1.   This Regulation establishes rules prohibiting abusive practices affecting wholesale energy markets which are coherent with the rules applicable in financial markets and with the proper functioning of those wholesale energy markets whilst taking into account their specific characteristics. It provides for the monitoring of wholesale energy markets by the Agency for the Cooperation of Energy Regulators (‘the Agency’) in close collaboration with national regulatory authorities and taking into account the interactions between the Emissions Trading Scheme and wholesale energy markets.

2.   This Regulation applies to trading in wholesale energy products. Articles 3 and 5 of this Regulation shall not apply to wholesale energy products which are financial instruments and to which Article 9 of Directive 2003/6/EC applies. This Regulation is without prejudice to Directives 2003/6/EC and 2004/39/EC as well as to the application of European competition law to the practices covered by this Regulation.

3.   The Agency, national regulatory authorities, ESMA, competent financial authorities of the Member States and, where appropriate, national competition authorities shall cooperate to ensure that a coordinated approach is taken to the enforcement of the relevant rules where actions relate to one or more financial instruments to which Article 9 of Directive 2003/6/EC applies and also to one or more wholesale energy products to which Articles 3, 4 and 5 of this Regulation apply.

4.   The Agency's Administrative Board shall ensure that the Agency carries out the tasks assigned to it under this Regulation in accordance with this Regulation and Regulation (EC) No 713/2009.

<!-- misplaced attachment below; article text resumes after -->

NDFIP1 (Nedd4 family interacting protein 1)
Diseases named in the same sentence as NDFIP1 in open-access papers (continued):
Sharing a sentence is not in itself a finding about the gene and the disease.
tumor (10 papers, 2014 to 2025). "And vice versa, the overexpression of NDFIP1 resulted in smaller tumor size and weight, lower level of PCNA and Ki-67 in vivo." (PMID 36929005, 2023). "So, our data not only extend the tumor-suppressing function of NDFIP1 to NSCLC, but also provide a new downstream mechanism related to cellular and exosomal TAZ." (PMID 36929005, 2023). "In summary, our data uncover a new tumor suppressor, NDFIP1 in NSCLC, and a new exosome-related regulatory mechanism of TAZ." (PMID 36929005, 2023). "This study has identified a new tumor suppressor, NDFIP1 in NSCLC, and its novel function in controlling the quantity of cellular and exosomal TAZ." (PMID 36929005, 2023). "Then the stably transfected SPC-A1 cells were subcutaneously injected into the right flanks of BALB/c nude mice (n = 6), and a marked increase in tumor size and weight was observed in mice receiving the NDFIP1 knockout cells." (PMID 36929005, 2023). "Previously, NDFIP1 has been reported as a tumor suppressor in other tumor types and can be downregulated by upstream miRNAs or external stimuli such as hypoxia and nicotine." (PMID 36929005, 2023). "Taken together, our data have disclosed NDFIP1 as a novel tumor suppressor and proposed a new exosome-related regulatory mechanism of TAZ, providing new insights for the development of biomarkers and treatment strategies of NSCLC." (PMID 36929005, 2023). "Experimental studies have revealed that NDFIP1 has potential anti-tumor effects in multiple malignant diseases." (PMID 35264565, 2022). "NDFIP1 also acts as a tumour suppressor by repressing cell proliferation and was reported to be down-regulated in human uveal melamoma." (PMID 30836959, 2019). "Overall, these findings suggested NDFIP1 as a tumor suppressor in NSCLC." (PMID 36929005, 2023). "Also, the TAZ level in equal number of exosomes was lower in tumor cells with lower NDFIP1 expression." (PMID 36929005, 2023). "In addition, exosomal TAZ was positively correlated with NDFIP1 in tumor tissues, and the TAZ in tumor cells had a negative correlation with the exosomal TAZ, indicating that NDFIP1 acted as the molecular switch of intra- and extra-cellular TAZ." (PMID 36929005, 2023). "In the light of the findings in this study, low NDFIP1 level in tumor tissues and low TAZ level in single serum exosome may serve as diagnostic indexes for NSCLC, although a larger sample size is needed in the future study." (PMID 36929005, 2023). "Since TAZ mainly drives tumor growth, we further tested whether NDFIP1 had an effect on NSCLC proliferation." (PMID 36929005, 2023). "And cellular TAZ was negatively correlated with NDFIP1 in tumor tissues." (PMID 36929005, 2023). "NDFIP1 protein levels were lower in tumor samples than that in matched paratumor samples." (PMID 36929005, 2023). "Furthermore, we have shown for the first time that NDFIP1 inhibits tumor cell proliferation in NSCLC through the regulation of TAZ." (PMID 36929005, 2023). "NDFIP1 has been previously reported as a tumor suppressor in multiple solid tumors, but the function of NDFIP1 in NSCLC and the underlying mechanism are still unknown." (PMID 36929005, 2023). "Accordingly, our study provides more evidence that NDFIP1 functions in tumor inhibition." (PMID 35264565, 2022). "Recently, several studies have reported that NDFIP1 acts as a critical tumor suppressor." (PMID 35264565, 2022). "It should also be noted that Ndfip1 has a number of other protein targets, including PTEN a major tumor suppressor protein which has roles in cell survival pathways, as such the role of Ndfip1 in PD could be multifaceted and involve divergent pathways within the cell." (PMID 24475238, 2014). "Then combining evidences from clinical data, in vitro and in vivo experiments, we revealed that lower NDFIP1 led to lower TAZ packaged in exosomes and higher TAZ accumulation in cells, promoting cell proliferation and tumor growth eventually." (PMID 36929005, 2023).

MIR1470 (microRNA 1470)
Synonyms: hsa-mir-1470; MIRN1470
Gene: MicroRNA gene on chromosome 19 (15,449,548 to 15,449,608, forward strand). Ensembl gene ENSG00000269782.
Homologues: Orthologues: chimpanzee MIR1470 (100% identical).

5.   The Director of the Agency shall consult the Agency's Board of Regulators on all aspects of implementation of this Regulation and give due consideration to its advice and opinions.

Article 2

Definitions

For the purposes of this Regulation the following definitions shall apply:

(1)

‘inside information’ means information of a precise nature which has not been made public, which relates, directly or indirectly, to one or more wholesale energy products and which, if it were made public, would be likely to significantly affect the prices of those wholesale energy products.

For the purposes of this definition, ‘information’ means:

(a)

information which is required to be made public in accordance with Regulations (EC) No 714/2009 and (EC) No 715/2009, including guidelines and network codes adopted pursuant to those Regulations;

(b)

information relating to the capacity and use of facilities for production, storage, consumption or transmission of electricity or natural gas or related to the capacity and use of LNG facilities, including planned or unplanned unavailability of these facilities;

(c)

information which is required to be disclosed in accordance with legal or regulatory provisions at Union or national level, market rules, and contracts or customs on the relevant wholesale energy market, in so far as this information is likely to have a significant effect on the prices of wholesale energy products; and

(d)

other information that a reasonable market participant would be likely to use as part of the basis of its decision to enter into a transaction relating to, or to issue an order to trade in, a wholesale energy product.

Information shall be deemed to be of a precise nature if it indicates a set of circumstances which exists or may reasonably be expected to come into existence, or an event which has occurred or may reasonably be expected to do so, and if it is specific enough to enable a conclusion to be drawn as to the possible effect of that set of circumstances or event on the prices of wholesale energy products;

(2)

‘market manipulation’ means:

(a)

entering into any transaction or issuing any order to trade in wholesale energy products which:

(i)

gives, or is likely to give, false or misleading signals as to the supply of, demand for, or price of wholesale energy products;

(ii)

secures or attempts to secure, by a person, or persons acting in collaboration, the price of one or several wholesale energy products at an artificial level, unless the person who entered into the transaction or issued the order to trade establishes that his reasons for doing so are legitimate and that that transaction or order to trade conforms to accepted market practices on the wholesale energy market concerned; or

(iii)